DEC has a fantastic lecture series going on at the moment. This week we had Pascaline Dupas. Videos of the talks are online. Of particular interest to our readers, will be her discussion of the techniques used for how they managed to re-interview 95% of Ghanaian youth after 10 years; and of how they messed ...
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- DEC has a fantastic lecture series going on at the moment. This week we had Pascaline Dupas. Videos of the talks are online. Of particular interest to our readers, will be her discussion of the techniques used for how they managed to re-interview 95% of Ghanaian youth after 10 years; and of how they messed up asking about labor market outcomes the first time they tried due to the sporadic nature of work for many youth (and something I hadn’t thought about – people working for the government whose payments have been delayed, so are owed back wages, but didn’t actually get paid in the last month).
- In VoxEU, revealed vs reported preference – when asked if they saved or spent their stimulus payments, people’s answers were qualitatively informative of actual behavior seen from observed spending data; and when asked how much they spent, gives a reasonable measure of average spending propensity – but these questions aren’t so good at capturing which households respond more.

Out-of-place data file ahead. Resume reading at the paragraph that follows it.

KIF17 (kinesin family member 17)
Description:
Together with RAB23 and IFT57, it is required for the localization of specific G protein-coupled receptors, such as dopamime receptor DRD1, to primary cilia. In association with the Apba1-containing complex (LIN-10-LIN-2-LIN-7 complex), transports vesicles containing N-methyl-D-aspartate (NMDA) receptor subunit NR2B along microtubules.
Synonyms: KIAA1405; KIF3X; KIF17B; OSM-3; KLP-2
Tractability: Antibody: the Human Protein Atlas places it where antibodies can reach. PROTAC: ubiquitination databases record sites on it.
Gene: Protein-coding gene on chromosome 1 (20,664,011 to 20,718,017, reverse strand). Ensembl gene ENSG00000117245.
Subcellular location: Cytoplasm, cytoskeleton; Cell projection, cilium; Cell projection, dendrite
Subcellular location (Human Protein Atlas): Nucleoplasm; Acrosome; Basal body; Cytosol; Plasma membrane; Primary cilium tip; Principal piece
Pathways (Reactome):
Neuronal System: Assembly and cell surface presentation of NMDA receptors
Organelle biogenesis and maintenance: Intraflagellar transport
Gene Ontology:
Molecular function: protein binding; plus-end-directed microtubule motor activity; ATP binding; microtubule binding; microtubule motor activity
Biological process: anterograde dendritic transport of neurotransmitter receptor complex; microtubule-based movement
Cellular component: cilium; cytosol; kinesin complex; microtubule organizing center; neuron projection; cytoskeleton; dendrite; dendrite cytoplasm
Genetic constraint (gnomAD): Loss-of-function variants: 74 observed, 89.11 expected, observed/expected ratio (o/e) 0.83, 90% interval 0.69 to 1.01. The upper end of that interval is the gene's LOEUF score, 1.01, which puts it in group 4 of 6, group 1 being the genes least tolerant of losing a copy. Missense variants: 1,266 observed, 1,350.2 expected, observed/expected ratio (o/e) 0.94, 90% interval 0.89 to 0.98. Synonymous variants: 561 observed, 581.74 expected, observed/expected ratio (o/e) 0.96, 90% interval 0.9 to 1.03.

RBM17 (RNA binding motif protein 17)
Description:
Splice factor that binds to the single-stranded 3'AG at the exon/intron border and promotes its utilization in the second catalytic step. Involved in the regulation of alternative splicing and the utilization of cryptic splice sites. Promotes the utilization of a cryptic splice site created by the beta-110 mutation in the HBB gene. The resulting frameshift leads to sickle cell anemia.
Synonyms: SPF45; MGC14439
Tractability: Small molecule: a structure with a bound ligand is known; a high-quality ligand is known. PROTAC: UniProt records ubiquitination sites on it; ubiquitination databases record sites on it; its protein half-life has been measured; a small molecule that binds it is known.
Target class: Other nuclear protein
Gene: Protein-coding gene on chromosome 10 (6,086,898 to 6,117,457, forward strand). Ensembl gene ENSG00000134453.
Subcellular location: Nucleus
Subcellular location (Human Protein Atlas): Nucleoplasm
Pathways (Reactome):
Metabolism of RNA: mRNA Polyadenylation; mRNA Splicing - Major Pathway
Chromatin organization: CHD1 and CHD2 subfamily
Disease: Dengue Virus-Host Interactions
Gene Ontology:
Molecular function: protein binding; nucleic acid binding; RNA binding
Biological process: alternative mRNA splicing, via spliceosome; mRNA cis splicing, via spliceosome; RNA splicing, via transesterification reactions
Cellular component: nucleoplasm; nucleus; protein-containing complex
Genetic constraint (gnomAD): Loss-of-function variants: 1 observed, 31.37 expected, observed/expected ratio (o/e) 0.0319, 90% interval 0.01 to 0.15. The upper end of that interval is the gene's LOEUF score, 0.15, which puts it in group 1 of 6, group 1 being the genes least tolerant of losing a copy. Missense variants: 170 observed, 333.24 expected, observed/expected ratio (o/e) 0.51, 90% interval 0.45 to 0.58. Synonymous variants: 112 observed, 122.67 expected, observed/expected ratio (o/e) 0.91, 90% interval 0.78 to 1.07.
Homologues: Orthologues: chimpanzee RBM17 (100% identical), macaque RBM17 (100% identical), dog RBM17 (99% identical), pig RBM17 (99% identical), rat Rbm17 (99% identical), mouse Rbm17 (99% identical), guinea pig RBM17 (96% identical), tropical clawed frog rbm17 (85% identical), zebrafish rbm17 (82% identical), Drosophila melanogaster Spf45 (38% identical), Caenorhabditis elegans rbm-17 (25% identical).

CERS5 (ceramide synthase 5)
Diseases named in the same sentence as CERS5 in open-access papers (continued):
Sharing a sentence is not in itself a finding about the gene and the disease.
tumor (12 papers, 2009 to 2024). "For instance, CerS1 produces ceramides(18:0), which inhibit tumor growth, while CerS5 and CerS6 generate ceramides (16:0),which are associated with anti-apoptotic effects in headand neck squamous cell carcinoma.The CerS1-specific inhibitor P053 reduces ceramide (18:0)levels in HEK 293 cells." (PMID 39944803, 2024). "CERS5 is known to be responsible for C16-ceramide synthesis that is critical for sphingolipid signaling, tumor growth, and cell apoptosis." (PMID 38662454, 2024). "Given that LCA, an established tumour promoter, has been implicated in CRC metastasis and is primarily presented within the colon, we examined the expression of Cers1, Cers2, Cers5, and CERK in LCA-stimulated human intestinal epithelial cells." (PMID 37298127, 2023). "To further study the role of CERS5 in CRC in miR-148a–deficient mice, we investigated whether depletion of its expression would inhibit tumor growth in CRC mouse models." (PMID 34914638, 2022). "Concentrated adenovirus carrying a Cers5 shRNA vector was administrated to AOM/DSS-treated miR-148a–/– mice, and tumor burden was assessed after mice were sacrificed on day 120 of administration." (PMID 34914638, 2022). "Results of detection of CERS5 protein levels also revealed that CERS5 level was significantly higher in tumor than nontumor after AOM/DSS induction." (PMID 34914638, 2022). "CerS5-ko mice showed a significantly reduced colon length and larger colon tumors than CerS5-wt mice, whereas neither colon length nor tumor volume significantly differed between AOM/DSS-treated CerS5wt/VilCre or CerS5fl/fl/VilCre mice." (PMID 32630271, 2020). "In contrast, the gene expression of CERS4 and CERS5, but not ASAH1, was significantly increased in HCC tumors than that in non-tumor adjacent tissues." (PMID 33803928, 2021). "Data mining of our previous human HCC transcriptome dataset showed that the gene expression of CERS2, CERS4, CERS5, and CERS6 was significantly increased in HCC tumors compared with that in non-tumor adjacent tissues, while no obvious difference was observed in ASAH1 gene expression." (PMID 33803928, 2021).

- Uri Simonsohn on 8 things to do to make your open research easier for others to use – e.g. “In tables and figure captions, I include links to code that reproduces them” and “Rule-of-thumb: At least one comment per every 3 lines of code.”
- The Upshot on how motherhood is strongly associated with the big gap in earnings by gender, even in Denmark. Although there is definite envy when reading “One new study, which used a data set including everyone in Denmark from 1980 to 2013, along with details about their jobs and families”...
- Cassidy and Ball on 9 things you do (but shouldn’t) in research communications on the from poverty to power blog: “Describe your research audience as ‘policy-makers, practitioners and the public’. You know you should be more specific, but no one seems to be questioning it. And, well we want to reach influential ‘people’. Next time, try asking: if you could get five people to read it, who would they be?”